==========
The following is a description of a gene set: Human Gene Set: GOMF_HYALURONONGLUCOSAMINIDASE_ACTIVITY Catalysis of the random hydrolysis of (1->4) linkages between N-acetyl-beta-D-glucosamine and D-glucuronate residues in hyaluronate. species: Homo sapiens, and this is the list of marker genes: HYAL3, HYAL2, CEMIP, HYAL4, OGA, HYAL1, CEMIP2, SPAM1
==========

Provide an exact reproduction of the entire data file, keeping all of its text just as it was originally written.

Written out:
The following is a description of a gene set: Human Gene Set: GOMF_HYALURONONGLUCOSAMINIDASE_ACTIVITY Catalysis of the random hydrolysis of (1->4) linkages between N-acetyl-beta-D-glucosamine and D-glucuronate residues in hyaluronate. species: Homo sapiens, and this is the list of marker genes: HYAL3, HYAL2, CEMIP, HYAL4, OGA, HYAL1, CEMIP2, SPAM1